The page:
Google (NASDAQ: GOOG) thinks you shouldn’t have to pay for maintenance time for its online applications and it’s putting its Service Level Agreement where its mouth is.
Looking to demonstrate to its enterprise customers that Google Apps is suited for business use that demands uptime reliability, the search engine giant said it has eliminated scheduled maintenance from the SLA.
The news is noteworthy because while SLA agreements guarantee a certain percentage of uptime (usually more than 99 percent), the contracts typically don’t include scheduled maintenance. Customers get a credit for any other downtime that fails to meet the SLA.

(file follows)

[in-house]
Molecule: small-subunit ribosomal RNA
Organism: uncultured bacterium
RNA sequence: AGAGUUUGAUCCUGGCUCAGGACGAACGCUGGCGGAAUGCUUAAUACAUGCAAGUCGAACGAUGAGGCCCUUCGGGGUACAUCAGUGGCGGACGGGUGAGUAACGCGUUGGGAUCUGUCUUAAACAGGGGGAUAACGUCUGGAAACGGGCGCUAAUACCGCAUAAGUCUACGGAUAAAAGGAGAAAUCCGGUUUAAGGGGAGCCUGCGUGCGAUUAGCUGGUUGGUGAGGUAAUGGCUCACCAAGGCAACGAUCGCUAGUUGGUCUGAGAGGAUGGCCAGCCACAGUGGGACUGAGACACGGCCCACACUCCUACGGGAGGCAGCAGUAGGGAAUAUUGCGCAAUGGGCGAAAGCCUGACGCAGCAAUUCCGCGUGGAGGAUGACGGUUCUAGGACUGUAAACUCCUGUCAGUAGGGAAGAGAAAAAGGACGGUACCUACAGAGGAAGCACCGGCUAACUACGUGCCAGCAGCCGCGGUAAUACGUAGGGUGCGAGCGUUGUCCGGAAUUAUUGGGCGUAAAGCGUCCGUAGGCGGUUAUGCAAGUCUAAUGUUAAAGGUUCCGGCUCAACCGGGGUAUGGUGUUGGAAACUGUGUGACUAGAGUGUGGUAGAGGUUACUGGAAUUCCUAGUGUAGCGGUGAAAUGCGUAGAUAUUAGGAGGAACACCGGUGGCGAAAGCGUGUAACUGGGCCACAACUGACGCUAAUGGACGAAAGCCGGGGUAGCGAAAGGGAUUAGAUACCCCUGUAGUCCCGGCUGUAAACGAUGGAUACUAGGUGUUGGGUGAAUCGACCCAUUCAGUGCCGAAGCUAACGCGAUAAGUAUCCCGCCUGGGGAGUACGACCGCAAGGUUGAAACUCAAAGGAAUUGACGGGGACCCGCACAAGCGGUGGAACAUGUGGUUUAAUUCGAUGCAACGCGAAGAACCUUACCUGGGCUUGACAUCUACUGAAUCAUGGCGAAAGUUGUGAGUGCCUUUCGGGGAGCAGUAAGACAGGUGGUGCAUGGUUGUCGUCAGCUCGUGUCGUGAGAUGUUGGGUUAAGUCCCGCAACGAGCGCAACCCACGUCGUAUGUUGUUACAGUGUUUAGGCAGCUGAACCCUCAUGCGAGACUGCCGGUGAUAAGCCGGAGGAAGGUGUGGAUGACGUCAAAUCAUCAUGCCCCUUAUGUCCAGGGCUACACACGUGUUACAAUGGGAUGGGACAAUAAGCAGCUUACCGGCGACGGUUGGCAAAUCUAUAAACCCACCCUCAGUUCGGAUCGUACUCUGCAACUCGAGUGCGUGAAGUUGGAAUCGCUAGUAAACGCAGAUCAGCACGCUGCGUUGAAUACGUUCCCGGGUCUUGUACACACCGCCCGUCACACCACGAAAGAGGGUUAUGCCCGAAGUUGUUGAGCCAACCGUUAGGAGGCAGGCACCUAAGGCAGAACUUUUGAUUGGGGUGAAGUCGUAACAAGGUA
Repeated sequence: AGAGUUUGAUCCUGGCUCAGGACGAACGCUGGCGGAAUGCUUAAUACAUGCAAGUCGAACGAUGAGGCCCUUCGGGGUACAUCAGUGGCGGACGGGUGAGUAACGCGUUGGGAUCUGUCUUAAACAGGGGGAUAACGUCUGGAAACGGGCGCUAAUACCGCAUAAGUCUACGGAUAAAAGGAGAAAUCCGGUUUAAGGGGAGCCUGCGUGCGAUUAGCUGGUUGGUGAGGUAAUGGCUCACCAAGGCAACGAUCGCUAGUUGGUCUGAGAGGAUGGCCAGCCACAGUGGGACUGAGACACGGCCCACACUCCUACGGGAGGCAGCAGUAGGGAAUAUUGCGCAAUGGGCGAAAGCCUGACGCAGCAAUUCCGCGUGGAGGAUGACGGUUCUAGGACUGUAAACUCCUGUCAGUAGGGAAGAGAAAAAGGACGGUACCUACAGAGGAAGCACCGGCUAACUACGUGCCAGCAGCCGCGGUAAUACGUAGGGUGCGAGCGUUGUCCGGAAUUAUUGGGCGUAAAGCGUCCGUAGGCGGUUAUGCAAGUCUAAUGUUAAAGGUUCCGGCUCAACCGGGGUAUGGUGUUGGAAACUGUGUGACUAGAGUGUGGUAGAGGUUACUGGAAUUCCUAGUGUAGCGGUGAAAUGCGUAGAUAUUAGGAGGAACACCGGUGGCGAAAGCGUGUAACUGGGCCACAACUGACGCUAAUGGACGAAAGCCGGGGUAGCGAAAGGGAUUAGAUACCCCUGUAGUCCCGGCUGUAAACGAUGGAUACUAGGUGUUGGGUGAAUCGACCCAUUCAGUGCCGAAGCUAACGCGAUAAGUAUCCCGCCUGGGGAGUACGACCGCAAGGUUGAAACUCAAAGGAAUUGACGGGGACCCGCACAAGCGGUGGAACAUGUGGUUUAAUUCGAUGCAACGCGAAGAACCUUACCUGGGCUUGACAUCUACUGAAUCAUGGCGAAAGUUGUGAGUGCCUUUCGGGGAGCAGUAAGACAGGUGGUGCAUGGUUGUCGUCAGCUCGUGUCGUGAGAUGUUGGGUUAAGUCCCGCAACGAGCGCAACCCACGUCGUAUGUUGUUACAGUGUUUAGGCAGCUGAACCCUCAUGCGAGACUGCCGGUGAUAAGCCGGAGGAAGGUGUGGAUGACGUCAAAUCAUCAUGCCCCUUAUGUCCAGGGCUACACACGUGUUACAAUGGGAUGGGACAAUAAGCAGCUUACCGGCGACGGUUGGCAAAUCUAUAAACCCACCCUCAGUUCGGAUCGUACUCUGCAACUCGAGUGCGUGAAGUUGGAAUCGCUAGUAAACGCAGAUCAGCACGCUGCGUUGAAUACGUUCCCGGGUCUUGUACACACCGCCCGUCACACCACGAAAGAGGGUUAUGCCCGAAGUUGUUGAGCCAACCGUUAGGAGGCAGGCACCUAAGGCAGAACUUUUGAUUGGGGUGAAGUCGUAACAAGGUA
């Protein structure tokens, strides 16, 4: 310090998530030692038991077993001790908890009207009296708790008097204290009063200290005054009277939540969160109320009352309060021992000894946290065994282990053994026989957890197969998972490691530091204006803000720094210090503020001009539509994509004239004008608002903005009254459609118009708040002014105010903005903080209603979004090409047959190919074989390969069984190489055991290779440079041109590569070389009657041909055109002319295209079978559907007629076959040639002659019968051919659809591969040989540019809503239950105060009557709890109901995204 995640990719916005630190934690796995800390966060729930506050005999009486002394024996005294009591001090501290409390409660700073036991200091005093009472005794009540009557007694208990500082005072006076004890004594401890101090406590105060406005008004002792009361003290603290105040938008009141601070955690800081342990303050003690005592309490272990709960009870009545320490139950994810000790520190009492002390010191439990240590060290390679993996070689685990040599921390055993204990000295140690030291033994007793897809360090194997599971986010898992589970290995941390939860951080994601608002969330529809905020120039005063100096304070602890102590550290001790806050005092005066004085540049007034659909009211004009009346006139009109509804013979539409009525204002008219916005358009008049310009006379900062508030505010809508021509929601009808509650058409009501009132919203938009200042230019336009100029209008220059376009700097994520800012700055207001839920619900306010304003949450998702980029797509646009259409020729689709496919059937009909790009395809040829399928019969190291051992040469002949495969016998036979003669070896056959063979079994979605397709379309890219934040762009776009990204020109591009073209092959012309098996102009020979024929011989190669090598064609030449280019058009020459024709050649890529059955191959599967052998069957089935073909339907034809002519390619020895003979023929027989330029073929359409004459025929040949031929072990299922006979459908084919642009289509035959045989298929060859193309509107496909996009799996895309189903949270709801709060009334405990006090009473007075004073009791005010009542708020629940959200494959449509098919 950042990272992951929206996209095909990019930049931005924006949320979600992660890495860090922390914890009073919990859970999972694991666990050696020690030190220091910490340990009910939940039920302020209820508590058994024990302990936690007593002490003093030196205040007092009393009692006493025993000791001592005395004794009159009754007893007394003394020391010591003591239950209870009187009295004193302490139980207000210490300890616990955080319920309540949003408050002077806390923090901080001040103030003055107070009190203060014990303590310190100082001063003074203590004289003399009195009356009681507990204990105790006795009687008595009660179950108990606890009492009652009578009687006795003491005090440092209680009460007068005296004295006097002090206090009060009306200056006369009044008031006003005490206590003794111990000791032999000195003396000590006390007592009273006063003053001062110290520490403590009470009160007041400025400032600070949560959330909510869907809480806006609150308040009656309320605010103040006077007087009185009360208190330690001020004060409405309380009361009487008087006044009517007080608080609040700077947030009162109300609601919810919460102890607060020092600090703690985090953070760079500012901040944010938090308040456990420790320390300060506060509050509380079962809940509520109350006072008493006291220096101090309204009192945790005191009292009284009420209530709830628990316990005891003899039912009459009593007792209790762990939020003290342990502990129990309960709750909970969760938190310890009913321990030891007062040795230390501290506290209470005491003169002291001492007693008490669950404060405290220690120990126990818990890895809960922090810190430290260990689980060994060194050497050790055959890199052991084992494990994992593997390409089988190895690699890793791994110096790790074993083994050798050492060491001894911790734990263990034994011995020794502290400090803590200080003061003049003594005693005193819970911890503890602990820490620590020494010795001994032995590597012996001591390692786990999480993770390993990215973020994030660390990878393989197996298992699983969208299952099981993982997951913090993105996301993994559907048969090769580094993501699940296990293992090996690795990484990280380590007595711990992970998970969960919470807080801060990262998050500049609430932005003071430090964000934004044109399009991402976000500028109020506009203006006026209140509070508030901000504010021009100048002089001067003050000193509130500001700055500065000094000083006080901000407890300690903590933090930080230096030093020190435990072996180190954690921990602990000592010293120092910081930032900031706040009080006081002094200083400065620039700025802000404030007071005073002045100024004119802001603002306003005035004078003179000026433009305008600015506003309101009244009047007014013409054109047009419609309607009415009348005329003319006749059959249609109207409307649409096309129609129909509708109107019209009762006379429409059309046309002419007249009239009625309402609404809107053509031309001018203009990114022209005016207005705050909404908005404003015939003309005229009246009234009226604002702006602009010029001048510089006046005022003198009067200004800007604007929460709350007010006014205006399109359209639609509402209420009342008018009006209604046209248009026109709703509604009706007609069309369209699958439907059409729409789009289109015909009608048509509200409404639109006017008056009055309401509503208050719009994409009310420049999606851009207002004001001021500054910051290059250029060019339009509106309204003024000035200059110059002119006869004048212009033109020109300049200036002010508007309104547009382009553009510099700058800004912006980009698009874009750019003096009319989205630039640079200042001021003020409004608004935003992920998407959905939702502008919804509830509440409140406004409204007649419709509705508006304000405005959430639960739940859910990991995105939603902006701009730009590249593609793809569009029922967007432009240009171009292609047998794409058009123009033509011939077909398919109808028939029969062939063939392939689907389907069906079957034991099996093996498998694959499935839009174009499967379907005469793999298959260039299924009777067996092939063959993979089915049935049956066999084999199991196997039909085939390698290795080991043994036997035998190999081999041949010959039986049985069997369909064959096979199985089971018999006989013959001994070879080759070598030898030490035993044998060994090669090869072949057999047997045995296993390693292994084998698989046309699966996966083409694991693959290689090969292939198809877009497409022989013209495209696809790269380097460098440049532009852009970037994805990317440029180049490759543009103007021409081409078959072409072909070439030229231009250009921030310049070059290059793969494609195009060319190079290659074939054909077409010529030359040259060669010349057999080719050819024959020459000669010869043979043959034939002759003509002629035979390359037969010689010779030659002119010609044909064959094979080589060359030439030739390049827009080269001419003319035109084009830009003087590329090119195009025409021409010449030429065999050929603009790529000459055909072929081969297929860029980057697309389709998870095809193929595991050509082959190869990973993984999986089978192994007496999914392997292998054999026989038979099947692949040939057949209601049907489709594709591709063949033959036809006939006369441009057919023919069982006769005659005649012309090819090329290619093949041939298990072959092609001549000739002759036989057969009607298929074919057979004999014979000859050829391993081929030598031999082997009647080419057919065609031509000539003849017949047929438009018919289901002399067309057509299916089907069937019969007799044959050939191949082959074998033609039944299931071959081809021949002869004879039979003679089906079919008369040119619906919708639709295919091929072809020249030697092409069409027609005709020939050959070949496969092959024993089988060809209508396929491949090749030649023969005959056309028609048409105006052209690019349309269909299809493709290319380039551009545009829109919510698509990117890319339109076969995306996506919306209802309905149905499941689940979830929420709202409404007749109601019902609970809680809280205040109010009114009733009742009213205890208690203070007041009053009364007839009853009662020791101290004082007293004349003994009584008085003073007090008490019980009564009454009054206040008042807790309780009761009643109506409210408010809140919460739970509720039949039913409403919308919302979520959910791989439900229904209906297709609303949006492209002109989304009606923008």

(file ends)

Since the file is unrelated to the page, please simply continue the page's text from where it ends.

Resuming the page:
“Were removing the SLA clause that allows for scheduled downtime. Going forward, all downtime will be counted and applied towards the customer’s SLA,” Matthew Glotzbach, Google’s enterprise product management director, said in a blog post. “We are the first major cloud provider to eliminate maintenance windows from their service level agreement.”